On the farm here at Deeping St Nicholas it has actually been a very difficult spring, writes Nicholas Watts.
There were so few frosts last winter to break the soil down and the land has dried so quickly since it stopped raining in February we have been unable to make a seedbed for the seeds to grow in without the use of modern equipment, power harrows and irrigation.
It has only been a bit drier than average but we have had so much sun and wind during March and April, making far more evaporation than usual, which has dried the top soil out and so we have had to irrigate about 300 acres of land!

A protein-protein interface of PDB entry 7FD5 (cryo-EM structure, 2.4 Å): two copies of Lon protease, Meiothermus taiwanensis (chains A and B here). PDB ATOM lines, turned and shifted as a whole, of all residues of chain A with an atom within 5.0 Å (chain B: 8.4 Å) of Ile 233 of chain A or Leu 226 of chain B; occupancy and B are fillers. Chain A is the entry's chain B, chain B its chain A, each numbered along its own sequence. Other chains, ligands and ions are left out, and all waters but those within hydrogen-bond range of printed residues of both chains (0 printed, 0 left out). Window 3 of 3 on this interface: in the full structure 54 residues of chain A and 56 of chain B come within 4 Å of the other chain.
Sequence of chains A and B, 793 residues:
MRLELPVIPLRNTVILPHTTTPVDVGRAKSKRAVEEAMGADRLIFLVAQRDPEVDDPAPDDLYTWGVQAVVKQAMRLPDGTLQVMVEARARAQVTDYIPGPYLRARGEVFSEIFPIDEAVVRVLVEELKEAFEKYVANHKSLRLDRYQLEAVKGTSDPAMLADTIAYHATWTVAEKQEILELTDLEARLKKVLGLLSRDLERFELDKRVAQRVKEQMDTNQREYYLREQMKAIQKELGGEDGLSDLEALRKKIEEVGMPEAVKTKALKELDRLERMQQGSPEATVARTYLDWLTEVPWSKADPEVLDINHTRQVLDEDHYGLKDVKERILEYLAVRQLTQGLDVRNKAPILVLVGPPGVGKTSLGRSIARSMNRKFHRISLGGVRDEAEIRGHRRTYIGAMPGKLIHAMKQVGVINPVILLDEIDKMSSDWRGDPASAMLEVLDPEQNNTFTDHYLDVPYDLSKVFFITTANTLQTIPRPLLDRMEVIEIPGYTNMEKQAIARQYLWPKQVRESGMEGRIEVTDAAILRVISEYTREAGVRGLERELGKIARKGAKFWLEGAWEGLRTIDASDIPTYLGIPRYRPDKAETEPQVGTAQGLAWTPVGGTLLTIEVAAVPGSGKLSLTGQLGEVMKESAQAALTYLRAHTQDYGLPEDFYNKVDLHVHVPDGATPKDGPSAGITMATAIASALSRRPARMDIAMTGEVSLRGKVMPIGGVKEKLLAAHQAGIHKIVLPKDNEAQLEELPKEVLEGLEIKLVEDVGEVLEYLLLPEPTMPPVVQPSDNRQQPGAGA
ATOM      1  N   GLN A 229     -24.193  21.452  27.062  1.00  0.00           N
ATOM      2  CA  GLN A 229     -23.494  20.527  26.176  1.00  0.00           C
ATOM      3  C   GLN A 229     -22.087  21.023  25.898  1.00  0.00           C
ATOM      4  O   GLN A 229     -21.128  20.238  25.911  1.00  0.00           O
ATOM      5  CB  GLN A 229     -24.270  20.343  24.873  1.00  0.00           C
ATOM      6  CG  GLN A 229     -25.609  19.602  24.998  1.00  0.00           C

While we have been working extra hours irrigating and preparing seedbeds there have been other things to think about. The winter wheat has had to have its various sprays and doses of nitrogen to produce its optimal yield, which will ultimately depend on the amount of sunshine we get in June. This has never been more strikingly illustrated than in the previous two years. In January 2012 the wheat crop looked really well but we had that disastrously wet June and July and we had the worst harvest in living memory. In January 2013 much of the wheat crop was backward and the land was waterlogged; things looked no better by early May. We were in for a very poor harvest, but the sunshine came out and harvest was one of the best in recent years,all due to the sunny June and July. Sunshine is a good tonic for crops and people and in England we can’t get too much of it.